What's the impact of Brexit on UK Superyacht crew?
Ok, so we’re the other side of Brexit. UK is no longer part of the EU. And UK crew working on superyachts and shoreside around the world have questions. We hope the following helps answer a few of them:
An overview from 1st Jan 2021:
- Unless you hold a VISA or residency for a specific EU country, UK citizens can only stay in the EU for tourist purposes or work for 90 days in a 180-day period.
- UK citizens must (from the 1st January 2021) have their passport stamped in and out of each EU country, when visiting member EU countries.
- UK citizens must hold a passport valid for up to 10 years, with at least 6 months before it expires.
If I entered the EU before 31st December, I didn’t get stamped in. How do I stamp out?
As a UK national, from outside the EU, you can no longer travel freely to and between EU countries without having your passport stamped to log your entry and departure.
If you have stamped in on the 1st Jan 2021, you have 90 days to stamp out/leave. So, your deadline? 31st March 2021.
Not all EU countries have confirmed their local regulations so please check with your local immigration office, but if you entered the EU prior to 31st December 2020 and you are planning on leaving the EU country, you now need to be stamped out (apart from Spain – I’ll come back to that later).
Please request a stamp via your local immigration office.
What do I need to stamp in/out?
You have to prove you’re a seafarer, either by showing an immigration official your seaman’s or discharge book. You can either do this directly with your local immigration office or through your local yacht agent, who will have regular contact with immigration. You’ve basically got to prove you’re not a tourist.
How long does this take?
Expect delays, there are lots of requests coming in from the UK at the moment, so processing is taking time, especially with the added complications of COVID.
Typically, requests require 5 days’ notice (legal) but some are completed same day.
What happens with my insurance if I get stamped out, then end up staying?
Once stamped out, if you then choose to go beyond limitation of travel, please bear in mind, if you had an accident, your insurance won’t cover you, because you shouldn’t be there!
What happens if I overstay?
The recriminations of not getting stamped out and overstaying, differ from country to country. Each individual country determines penalty and risk. If you get an immediate fine, be warned it’s on the spot payment and it could be worse:
* France – up to 1 year prison, 3,750euro fine.
* Germany –up to 1 year prison, 30 euro per day fine for 1st month and then up to 3,000 euro fine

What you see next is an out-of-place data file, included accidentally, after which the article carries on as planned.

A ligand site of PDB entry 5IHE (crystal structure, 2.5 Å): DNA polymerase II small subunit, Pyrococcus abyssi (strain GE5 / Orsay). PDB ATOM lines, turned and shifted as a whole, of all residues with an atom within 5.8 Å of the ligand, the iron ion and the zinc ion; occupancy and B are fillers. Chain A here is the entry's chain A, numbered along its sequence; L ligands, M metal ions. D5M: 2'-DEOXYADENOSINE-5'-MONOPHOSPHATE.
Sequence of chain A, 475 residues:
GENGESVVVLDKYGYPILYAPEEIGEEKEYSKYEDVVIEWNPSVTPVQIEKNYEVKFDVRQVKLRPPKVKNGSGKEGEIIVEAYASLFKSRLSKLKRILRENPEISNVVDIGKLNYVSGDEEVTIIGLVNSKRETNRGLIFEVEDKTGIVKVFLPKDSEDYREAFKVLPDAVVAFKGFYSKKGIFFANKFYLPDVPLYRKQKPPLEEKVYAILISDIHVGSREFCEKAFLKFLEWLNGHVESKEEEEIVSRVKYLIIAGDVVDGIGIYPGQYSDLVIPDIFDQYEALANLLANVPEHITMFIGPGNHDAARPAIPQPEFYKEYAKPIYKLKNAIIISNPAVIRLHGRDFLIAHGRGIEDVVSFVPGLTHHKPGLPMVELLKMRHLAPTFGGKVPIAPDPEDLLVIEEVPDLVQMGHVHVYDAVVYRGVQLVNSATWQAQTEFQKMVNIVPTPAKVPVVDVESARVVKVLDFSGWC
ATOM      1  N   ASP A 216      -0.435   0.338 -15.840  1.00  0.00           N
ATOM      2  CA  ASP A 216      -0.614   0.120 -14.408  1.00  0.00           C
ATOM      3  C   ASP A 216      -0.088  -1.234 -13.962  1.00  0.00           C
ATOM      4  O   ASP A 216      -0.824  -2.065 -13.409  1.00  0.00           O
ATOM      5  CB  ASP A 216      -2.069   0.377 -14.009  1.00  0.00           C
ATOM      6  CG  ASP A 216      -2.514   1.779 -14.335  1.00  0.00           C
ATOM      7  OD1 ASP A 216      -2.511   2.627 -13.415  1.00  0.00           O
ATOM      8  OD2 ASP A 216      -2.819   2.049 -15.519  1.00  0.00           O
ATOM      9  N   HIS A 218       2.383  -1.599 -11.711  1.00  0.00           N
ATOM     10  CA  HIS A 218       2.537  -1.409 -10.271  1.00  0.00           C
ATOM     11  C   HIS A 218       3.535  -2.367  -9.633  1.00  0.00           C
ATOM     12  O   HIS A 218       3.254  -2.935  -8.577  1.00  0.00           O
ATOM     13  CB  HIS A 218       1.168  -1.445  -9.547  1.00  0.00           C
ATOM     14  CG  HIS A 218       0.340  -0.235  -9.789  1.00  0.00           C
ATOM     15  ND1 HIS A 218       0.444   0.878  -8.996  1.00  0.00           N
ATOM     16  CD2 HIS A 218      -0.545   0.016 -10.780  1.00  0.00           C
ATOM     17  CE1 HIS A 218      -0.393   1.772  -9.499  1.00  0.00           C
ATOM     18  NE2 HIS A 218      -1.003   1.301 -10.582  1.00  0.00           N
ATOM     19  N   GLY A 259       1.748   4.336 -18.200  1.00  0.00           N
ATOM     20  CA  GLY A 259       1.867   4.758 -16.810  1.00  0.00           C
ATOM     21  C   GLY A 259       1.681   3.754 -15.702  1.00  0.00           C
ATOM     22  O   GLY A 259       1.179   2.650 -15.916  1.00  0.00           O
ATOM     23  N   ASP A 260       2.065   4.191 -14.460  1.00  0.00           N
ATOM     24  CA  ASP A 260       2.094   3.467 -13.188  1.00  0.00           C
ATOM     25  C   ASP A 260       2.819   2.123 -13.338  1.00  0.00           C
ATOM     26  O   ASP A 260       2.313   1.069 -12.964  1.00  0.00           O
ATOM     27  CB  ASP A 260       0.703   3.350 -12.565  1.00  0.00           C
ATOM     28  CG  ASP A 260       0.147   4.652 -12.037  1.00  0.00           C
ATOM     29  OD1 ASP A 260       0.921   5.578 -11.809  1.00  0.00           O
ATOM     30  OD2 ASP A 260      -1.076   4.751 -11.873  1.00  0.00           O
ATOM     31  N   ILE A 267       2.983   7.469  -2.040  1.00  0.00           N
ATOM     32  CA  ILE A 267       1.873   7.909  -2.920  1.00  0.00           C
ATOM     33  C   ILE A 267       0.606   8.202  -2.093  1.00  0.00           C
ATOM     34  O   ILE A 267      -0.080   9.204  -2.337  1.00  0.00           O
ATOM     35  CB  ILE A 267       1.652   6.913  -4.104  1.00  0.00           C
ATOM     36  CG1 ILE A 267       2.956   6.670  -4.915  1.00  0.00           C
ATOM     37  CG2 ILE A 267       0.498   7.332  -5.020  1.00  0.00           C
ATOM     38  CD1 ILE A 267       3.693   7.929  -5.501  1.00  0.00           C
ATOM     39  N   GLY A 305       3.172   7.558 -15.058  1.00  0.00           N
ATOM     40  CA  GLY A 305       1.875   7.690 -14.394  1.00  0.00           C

* Netherlands – you could be prevented from entering the country from between 1 and 20 years
* Greece – 500 euro minimum fine, 1,200 euro fine for between 30-90 day overstay, 1,500 euro fine for over 90 day overstay.
Whose jurisdiction am I under when I exit Schengen region?
When you disembark and travel home, it may not be Monaco for example, who controls your exit from Schengen. It’s the last airport/port’s passport control you pass through, who controls your exit and therefore who dictates the fine.
Monaco follows Schengen rules, French admin, border control for boats in Monaco.
If you arrived before 31st December 2020 and you need to leave – get permission to go to airport so that you can be stamped out. If you arrived after 31st Dec 2020, you’ll already have an entry stamp in your passport, just get stamped out when you go.
If you leave after the 90-day deadline of 31st March 2021, make sure you sort the formalities before, stamped in when you disembark the boat to ensure you can travel overland to the airport. So, you’re not accused by authorities for having overstayed.
COVID restriction – it’s worth noting that currently in Monaco and France, authorities won’t stamp you in, without you showing a ticket to leave Schengen region. This is to prevent non-EU Schengen nationals spreading COVID in France.
If I arrived in Spain prior to 1st Jan 2021, do I need to be stamped out?
Here's the Spanish bit!
If you entered prior to Jan 1st 2021 and therefore haven’t obtained stamp of entry to Spain, Spanish authorities agree that your 90-day time-limit has not started. Your time is not ticking.
Both main Spanish yachting hub/immigration offices in Barcelona and Mallorca have confirmed that your 90-day period automatically commences if you have a stamp of entry after the 1st Jan 2021. So, if you’re a UK crew member currently onboard in Spain, you’re not considered as having overstaying after March 31st 2021.
On the 22nd Dec 2020, Spanish government toughened their travel restrictions due to COVID, banning direct flights from UK and UK citizens; excluding only Spanish citizens or legal residents. On Jan 1st 2021, they realised that was very tough restriction to impose, especially on seafarers and crew, so from that date confirmed that extension of restriction until Jan 19th to support crewmembers and professional seafarers.
Strong advice for seafarers continues - to have a negative PCR test before travelling.
We hope this helps but the overriding advice is to make contact with either your local yacht agent or immigration office, they’re best placed to give you the most up to date and correct information for your particular location.